They got the due process they deserved.
 


 

Thu, 29 Sep 2011

54 Years of Human Guinea Pigs Since Russian Nuclear Disaster

Filed under: Citizen rights, Deceit, Government, Life, Oppression, Russia — cynicalsynapse @ 6:42 pm

Mayak site and Kyshtym region

Today marks the 54th anniversary of the world’s first major nuclear disaster—the Kyshtym Disaster. The incident was due to failing to keep nuclear waste cool, resulting in it overheating and causing a chemical explosion equivalent to 70 or more tons of TNT. Only 1986′s Chernobyl reactor explosions and this year’s Fukishima meltdowns are considered worse catastrophes.

Mayak, then called Chelyabinsk-40 after the region’s largest city and Mayak’s postal code, spewed Strontium-90 and Cesium-137 into the atmosphere, contaminating an area of about 800 km2 (309 sq. mi.) and killing at least 200. The affected area was marked off and called the Taganai Nature Preserve. The accident was kept secret until the fall of the Soviet Union. Today, we know the contaminated area as the East Ural Radioactive Trace (UART) and we classify Kyshtym as a level 6 event on the 0-7 international event scale.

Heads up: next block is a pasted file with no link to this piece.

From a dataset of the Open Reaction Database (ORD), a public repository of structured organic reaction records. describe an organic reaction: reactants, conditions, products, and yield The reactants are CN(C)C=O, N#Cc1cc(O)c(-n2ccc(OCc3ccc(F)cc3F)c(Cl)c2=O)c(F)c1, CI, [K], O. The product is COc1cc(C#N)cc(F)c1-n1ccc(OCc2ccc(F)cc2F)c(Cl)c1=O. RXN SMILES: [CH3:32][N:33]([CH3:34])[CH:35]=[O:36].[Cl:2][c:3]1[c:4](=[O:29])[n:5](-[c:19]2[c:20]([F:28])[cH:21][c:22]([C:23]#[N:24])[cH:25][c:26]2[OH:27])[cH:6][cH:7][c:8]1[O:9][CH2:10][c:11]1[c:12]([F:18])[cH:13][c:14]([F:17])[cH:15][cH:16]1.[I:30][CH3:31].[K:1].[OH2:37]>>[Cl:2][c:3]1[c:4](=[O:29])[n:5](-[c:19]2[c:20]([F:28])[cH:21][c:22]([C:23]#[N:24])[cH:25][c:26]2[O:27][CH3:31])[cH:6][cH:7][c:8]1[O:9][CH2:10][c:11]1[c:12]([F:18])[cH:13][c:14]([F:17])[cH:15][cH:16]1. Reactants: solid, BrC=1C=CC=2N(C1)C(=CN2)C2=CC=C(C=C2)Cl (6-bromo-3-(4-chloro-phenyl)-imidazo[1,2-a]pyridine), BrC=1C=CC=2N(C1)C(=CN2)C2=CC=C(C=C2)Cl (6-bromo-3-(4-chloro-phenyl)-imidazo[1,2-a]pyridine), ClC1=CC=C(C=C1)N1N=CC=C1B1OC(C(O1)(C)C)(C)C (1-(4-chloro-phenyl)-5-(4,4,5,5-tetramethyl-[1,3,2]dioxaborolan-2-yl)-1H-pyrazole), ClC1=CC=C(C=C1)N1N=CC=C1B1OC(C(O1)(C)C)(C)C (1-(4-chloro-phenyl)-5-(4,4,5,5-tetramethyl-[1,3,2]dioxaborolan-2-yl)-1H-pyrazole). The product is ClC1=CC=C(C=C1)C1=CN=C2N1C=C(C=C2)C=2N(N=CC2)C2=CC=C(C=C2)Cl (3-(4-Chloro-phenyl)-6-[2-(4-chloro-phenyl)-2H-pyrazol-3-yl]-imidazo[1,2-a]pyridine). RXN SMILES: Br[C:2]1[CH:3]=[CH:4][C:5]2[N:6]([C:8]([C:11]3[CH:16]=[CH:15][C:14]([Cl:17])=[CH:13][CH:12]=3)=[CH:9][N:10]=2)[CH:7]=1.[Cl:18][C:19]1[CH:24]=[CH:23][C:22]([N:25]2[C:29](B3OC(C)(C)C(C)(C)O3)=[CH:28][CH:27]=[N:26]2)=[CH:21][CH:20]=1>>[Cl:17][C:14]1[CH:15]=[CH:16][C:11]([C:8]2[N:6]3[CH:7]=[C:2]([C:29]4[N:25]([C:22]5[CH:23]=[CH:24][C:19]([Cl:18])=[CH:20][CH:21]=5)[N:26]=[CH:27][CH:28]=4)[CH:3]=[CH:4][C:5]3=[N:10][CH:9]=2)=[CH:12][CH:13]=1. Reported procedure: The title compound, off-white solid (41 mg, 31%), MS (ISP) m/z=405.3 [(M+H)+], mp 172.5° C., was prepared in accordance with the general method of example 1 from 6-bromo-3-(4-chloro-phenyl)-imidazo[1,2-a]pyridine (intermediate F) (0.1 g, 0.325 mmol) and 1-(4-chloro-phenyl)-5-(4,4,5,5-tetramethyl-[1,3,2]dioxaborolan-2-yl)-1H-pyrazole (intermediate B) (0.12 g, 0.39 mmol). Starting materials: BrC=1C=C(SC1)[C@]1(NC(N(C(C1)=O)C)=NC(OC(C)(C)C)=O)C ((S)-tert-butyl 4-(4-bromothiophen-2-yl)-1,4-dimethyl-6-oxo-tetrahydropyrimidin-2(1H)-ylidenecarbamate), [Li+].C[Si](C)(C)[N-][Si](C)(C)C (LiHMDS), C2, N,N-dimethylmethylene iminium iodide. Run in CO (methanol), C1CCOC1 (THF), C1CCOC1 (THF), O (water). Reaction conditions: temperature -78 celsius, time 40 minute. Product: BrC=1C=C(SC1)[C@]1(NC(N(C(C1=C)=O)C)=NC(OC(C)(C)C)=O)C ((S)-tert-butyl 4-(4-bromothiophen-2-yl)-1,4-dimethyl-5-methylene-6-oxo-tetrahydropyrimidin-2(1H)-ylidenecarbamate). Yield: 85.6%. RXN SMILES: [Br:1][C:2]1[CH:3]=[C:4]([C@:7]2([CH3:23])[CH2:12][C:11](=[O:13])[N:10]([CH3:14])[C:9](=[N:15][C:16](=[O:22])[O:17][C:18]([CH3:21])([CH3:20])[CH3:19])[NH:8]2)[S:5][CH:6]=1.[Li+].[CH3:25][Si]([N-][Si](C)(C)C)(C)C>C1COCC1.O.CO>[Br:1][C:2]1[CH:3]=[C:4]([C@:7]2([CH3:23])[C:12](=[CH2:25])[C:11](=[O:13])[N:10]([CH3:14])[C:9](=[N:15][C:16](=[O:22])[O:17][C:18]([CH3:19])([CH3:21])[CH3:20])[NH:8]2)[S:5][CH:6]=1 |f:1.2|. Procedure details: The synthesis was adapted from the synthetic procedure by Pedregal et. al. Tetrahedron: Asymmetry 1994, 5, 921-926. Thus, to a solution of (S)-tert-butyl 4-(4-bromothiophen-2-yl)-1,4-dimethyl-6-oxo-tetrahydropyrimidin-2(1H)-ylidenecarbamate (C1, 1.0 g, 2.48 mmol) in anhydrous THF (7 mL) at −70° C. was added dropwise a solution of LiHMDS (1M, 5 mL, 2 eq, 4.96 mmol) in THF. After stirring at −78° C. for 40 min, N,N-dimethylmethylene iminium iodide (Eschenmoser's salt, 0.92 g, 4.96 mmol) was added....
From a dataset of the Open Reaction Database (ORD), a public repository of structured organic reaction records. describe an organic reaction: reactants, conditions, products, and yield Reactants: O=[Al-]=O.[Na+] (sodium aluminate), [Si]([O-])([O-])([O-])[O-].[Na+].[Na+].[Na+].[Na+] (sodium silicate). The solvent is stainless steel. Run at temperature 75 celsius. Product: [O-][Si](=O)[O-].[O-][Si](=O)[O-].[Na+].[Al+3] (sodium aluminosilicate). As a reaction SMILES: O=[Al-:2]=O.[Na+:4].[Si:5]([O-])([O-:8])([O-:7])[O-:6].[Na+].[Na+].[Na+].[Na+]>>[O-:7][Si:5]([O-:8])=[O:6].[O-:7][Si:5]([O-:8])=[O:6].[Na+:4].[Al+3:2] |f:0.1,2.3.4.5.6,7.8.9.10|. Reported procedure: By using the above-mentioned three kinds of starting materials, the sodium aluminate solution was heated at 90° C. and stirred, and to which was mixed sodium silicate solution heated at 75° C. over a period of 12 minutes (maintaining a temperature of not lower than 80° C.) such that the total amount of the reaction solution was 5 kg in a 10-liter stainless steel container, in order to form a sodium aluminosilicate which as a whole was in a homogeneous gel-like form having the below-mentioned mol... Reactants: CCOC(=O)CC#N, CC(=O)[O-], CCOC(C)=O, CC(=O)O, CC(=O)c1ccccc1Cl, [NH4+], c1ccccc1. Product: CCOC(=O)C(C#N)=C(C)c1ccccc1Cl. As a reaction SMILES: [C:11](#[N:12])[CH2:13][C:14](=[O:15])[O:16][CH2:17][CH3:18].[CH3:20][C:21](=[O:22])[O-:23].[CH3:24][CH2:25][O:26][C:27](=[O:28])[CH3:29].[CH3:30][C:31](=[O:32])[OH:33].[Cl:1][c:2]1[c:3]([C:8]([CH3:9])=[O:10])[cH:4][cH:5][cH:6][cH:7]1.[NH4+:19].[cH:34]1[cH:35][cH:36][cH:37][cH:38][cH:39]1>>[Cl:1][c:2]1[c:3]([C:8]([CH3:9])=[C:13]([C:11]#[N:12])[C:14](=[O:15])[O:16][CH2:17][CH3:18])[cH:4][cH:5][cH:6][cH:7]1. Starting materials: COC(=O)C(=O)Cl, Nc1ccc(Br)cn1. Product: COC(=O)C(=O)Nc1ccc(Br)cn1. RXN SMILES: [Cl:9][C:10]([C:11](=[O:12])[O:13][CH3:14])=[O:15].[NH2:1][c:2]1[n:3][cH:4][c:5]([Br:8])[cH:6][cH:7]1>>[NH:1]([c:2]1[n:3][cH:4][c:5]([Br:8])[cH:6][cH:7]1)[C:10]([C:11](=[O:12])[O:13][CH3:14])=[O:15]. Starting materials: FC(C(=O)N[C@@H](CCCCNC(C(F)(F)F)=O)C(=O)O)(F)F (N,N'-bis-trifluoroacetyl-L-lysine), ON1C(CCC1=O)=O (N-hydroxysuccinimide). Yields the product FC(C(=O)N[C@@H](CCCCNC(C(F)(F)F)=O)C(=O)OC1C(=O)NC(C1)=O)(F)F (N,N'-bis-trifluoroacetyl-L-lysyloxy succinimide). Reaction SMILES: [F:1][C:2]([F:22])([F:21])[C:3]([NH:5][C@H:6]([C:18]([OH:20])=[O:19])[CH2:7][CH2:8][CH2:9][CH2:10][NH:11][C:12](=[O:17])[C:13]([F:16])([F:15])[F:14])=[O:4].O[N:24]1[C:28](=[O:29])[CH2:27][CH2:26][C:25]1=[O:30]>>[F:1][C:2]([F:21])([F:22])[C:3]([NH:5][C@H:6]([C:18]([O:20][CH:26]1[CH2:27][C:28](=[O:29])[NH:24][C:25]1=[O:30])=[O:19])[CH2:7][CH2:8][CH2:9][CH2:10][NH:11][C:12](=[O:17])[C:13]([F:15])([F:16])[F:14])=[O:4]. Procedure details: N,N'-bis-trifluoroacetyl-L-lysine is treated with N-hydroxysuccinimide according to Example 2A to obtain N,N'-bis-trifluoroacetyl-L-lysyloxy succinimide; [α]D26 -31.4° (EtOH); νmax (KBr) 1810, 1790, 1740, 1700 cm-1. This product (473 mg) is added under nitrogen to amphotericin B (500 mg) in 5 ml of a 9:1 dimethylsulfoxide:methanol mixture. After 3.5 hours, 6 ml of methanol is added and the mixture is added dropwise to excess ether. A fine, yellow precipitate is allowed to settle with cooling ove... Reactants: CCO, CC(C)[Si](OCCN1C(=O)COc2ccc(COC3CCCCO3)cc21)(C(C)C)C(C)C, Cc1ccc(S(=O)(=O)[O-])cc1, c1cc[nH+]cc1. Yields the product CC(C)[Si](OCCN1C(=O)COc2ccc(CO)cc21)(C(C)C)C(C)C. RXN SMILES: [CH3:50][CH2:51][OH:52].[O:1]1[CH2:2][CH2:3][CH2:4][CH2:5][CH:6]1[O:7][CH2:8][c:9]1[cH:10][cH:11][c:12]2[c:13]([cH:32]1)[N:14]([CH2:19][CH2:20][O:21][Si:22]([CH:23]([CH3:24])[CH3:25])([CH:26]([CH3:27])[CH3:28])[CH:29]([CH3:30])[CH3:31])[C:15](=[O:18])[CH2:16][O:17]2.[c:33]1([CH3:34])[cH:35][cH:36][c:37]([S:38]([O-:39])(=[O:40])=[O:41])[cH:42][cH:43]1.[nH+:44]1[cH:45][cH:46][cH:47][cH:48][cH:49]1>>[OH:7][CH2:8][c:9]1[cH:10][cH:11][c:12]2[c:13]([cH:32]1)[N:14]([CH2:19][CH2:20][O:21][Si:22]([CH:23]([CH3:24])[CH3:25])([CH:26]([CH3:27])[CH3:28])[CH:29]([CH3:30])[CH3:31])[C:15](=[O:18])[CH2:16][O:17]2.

radiation warning sign

In fact, the Mayak complex was an on-going disaster from it’s first days. From its start-up in 1948, the plant, which produced weapons-grade plutonium from uranium, dumped the nuclear waste directly into the Techa River. In 1951, Soviet officials surveyed the river, finding extremely high radiation levels within 4 miles of the plant, affecting 28,000 people. They relocated about 7,500 villagers and fenced off the river. Doctors regularly checked sick residents but told them it was the flu, poor lifestyles, or even made-up maladies while the Soviets gathered data on health effects of radiation and long-term exposures. The people figured it out after Chernobyl, but the Russian Federation still has not relocated them and continues to collect data. Some are bribed to stay in the area with so-called “polluted zone” stipends.